But the pump needs to be “on demand”.
This can be done by a float switch in the storage tank which is connected with the pump on the platform.

Or a pressure switch in combination with a solenoid valve which is controlled by a float switch.
(not a float valve because the pump will turn on and off very often once the valve is almost closed because of the very slow water inlet and the floatvalves I know are not corosion resistant enough).

But when a pressure switch in combination with a solenoid valve is used, I need to install a pressure tank as well I think.
And that means that the pressure tank and the solenoid valve need to be saltwater resistant as well.
(In normal situations I do not need to combine pumps with pressure switches and pressure tanks because I use "ready to go " pumps that come complete like the Hitachi pumps for home use, so I would like to avoid experimenting with combining these parts by myself.)

So for that reason it is much easier to just use a float switch in the storage tank which is connected to the pump on the platform.

But......
That situation arises an other problem.....

The pre-filters with sand and carbon I want to place in this same line , inbetween the pump and the storage tank.....
If the prefilters clog up because someone forgot to backwash them and the storage tank is asking for more water because the waterlevel drops and the float switch turns on the pump, there will be no water flow and pipes may burst or the pump might be damaged.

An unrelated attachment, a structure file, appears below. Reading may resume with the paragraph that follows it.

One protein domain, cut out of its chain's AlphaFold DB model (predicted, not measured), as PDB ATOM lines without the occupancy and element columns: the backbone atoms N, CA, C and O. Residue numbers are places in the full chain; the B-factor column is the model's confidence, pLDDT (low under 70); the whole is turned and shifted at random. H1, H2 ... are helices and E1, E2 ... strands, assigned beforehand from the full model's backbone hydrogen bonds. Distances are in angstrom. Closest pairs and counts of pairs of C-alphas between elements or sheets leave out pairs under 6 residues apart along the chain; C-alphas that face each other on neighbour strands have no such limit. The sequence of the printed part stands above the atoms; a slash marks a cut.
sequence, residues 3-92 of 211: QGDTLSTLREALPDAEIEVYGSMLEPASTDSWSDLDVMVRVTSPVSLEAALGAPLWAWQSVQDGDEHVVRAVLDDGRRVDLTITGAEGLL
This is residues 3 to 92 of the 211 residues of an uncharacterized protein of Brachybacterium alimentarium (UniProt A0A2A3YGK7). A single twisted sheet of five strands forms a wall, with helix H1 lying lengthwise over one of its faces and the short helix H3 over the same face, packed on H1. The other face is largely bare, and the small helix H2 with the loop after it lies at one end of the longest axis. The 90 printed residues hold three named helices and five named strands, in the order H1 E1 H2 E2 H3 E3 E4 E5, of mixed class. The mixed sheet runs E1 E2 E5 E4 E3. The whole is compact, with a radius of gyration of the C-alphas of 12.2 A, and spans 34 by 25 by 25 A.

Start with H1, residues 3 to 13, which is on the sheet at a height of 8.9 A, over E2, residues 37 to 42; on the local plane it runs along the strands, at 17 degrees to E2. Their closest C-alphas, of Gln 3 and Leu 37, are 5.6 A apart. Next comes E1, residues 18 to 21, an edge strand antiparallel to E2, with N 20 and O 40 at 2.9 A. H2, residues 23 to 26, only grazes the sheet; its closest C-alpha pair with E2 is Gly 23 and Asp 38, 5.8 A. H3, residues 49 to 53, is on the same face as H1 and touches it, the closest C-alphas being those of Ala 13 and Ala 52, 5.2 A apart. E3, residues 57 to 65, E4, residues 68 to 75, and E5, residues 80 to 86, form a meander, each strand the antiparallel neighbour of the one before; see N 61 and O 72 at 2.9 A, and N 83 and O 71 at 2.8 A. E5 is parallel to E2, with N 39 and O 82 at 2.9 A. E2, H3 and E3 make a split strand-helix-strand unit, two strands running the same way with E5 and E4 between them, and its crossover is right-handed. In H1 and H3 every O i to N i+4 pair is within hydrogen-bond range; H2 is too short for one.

So to avoid that kind of situation I could install an inline pressure relief valve of 50 psi or so.
That way at least the water can escape.....

Or go for the pressure switch instead in combination with the pressure tank and solenoid valve.
That way if the filters become clogged up and there is no or not enough flow, the high pressure switch will shut off the pump.

But how to find the right combination that can also be used with salt water might not be easy.......

I have a pump with pressure switch and tank complete (ready to go) in mind but I am not sure jet if it is good enough for this job because of the salt water. : HITACHI WT-PS300GX

The submersible pump I have in mind is the : TSURUMI Submersible Corrosion Resistant Pump
( www.tsurumipump.com )

So far for the first step.




“Problem 2” :

Now the water has been filtered by the reverse osmosis and is stored in the second large PE tank.
From here I need a pump to bring the clean water up hill over a distance of 200 meters with a head of 30 meters to an other storage tank up hill at the resort.
Can this be done in 1 time? Or should it be done in smaller steps with storage tank(s) and pumps along the way?